So let’s say, hypothetically, that you’ve been living under a rock for the past year. We imagine you’re curious as to what’s happened ever since you decided to go on your vision quest or whatever. Well, here’s the long and short of it: not much. Oh, except one extremely crucial thing! Borderlands came out. And it was awesome.
We’re sorry. You must feel terribly out of the loop now. But don’t worry! Because this weekend, Borderlands and its 75 bazillion guns are on sale for a mere $24.99. Or, if you’ve got a few friends who’ve been in comas or something of the like, the Borderlands four-pack’s price has also been slashed – right down to a slim, trim $74.98.
The sale runs until 10 AM PDT on Monday. And what else are you going to do this weekend? Gorge yourself on chocolate rabbits? Spend time with your family? Does your family have 75 bazillion guns? Yeah. Didn’t think so.
We’ve heard many adjectives used to describe DLC. This, however, we think is a first. “Aggressive” DLC doesn’t sound like something we’d purchase, so much as we’d restrain it by luring it onto our PCs using money as bait. Then, with its fury temporarily caged, we’d try with all our might to beat the content before it could burst free from our hard drives and swallow us whole.
We don’t think that’s quite what 2K has in mind, however.
“2K Games announced today an aggressive post-launch downloadable content plan for BioShock 2 that extends and enhances the single and multiplayer experiences by adding more glimpses into the award-winning world of Rapture,” said the publisher in a press release.
Coming down the Bathysphere first is the Sinclair Solutions Test Pack, which brings a number of improvements to the multiplayer side of BioShock 2. These include new weapon upgrades, a rank increase to 50, new playable characters, five additional masks, And More ™! It’ll run you 400 Microsoft Points, or $4.99, and is launching in March.
Honestly, though, we’re more interested in the forthcoming single-player DLC, which promises “more narrative, new tools and new challenges that extend the lore and fiction of the failed Utopia under the sea.”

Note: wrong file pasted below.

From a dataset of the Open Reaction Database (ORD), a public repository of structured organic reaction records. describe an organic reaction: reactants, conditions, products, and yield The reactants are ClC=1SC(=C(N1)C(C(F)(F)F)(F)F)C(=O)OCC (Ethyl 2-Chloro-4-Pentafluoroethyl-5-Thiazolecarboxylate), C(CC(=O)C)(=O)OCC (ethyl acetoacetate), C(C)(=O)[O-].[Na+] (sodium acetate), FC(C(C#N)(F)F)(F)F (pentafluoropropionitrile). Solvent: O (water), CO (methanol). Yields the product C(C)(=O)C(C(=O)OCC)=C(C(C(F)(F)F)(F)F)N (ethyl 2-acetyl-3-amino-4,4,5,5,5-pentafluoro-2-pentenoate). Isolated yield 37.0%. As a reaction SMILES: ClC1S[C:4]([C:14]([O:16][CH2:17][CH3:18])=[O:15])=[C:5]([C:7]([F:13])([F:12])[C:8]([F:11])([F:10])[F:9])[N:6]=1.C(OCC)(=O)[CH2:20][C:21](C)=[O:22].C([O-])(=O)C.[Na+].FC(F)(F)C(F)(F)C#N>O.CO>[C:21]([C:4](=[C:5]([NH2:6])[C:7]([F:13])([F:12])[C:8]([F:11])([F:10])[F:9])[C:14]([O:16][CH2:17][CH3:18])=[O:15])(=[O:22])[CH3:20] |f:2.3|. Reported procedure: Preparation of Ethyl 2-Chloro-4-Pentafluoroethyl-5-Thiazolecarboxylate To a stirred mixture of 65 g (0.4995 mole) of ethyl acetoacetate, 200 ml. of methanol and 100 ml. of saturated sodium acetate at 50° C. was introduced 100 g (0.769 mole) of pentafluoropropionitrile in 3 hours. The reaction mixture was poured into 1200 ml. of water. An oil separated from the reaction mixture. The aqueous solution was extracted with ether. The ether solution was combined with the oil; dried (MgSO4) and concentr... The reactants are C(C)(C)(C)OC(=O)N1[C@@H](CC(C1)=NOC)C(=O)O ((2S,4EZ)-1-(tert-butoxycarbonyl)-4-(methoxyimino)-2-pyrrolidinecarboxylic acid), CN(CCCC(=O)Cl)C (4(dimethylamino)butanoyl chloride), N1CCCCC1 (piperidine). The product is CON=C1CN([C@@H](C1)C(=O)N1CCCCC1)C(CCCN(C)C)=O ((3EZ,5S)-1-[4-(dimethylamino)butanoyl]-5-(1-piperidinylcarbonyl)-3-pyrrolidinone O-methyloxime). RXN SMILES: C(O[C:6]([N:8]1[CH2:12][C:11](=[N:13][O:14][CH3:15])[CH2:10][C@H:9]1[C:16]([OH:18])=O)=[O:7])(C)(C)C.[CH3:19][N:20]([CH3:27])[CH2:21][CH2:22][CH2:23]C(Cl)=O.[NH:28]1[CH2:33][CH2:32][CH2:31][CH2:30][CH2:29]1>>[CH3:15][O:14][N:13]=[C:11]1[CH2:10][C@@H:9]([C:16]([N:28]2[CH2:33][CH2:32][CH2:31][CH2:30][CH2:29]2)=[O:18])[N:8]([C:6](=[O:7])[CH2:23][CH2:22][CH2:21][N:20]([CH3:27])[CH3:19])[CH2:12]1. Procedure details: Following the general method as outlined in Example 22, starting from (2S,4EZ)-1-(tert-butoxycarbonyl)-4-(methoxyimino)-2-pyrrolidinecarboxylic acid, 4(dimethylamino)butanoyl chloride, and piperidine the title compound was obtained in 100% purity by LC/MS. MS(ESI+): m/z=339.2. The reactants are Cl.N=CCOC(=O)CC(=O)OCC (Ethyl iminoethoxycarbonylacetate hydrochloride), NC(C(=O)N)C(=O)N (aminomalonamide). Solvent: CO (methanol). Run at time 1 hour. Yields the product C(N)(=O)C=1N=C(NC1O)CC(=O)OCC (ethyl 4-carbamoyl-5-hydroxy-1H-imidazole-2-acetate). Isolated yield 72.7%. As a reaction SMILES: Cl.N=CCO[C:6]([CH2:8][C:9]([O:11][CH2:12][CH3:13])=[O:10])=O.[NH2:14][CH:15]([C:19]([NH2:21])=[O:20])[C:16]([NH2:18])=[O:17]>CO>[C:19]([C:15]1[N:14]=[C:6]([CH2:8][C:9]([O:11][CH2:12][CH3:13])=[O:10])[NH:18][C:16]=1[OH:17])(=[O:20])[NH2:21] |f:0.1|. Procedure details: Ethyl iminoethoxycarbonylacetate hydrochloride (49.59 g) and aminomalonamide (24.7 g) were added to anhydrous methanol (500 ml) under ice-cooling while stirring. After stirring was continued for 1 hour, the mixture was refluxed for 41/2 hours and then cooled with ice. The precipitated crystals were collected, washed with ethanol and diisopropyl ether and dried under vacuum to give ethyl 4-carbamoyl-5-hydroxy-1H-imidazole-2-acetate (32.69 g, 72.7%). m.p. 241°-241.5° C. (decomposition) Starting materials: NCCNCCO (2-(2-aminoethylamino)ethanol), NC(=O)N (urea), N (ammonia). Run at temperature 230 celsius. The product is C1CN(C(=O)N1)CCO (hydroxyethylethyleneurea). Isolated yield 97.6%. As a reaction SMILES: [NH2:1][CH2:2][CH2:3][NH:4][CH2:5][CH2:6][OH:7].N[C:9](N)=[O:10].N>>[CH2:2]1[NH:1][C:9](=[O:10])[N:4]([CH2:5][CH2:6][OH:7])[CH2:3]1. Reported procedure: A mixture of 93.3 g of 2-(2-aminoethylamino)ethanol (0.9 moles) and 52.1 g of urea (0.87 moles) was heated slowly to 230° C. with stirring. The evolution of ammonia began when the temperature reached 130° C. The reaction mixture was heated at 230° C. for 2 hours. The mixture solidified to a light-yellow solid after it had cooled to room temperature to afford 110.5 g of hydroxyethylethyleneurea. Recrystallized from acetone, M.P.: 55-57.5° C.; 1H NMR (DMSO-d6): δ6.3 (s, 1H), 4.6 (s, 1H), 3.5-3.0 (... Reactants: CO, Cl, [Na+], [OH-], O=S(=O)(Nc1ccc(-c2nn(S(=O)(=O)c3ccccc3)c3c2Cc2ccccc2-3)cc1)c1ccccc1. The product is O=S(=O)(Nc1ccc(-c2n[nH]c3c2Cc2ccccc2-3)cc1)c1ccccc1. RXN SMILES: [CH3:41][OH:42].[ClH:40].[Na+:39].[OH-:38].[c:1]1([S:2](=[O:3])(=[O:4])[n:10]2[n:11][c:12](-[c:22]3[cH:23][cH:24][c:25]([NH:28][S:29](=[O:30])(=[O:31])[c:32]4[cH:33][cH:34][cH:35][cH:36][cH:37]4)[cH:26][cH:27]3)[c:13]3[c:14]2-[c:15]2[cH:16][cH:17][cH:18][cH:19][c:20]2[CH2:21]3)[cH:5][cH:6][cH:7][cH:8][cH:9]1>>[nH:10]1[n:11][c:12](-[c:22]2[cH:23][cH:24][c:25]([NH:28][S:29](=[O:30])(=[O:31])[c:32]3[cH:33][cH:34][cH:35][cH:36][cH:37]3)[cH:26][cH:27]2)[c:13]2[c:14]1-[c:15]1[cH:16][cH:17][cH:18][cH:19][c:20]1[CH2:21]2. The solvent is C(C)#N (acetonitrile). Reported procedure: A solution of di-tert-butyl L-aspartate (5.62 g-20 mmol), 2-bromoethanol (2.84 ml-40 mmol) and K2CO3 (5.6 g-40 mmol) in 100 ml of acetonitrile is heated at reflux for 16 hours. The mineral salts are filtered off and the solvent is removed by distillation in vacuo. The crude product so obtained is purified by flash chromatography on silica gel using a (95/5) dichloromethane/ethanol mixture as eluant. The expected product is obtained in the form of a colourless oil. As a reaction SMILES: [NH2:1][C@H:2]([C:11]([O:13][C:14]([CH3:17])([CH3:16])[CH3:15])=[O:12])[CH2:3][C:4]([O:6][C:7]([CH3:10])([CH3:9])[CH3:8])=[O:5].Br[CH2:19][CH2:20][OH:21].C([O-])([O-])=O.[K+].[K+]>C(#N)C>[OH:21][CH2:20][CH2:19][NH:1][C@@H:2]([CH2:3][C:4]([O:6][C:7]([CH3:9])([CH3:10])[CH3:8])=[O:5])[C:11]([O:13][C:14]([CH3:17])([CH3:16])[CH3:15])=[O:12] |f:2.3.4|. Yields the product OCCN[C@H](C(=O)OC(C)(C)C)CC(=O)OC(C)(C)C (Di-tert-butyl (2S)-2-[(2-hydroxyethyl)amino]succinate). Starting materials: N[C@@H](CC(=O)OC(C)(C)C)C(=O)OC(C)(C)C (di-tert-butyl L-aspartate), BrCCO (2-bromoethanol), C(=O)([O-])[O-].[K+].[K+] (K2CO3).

Still, though, a little something for everyone is better than nothing for no one, right? Regardless, it looks like BioShock 2 is here to say, and that’s a-okay with us.
There’s always a catch. Rapture was an underwater utopia, created as a permanent getaway for the world’s brightest minds… but, the place quickly degenerated into a brainpower-bolstered battleground. Which is good for us, as it means BioShock 2’s packing a fairly robust multiplayer mode. But, again, there’s a catch: no LAN or dedicated servers.
“There is always a finite amount of time for the development of a game. Bringing Multiplayer to BioShock was a daunting task between the tech (there was no multiplayer support in the codebase from the first game) and the expectations of the community. Either you try to do everything and so nothing feels finished or you focus your efforts to do a smaller number of things really well like an accessible online experience. We chose to spend the time we had creating a solid game foundation and unfortunately that did not include LAN play or dedicated servers,” says an FAQ on BioShock 2’s official site.
Instead, a matchmaking system’s been put in place to decide who stuffs whom in Davy Jones’ locker. Of course, private matches and parties will be an option for those who’d rather not entrust their fates to the whims of a jumble of ones and zeroes.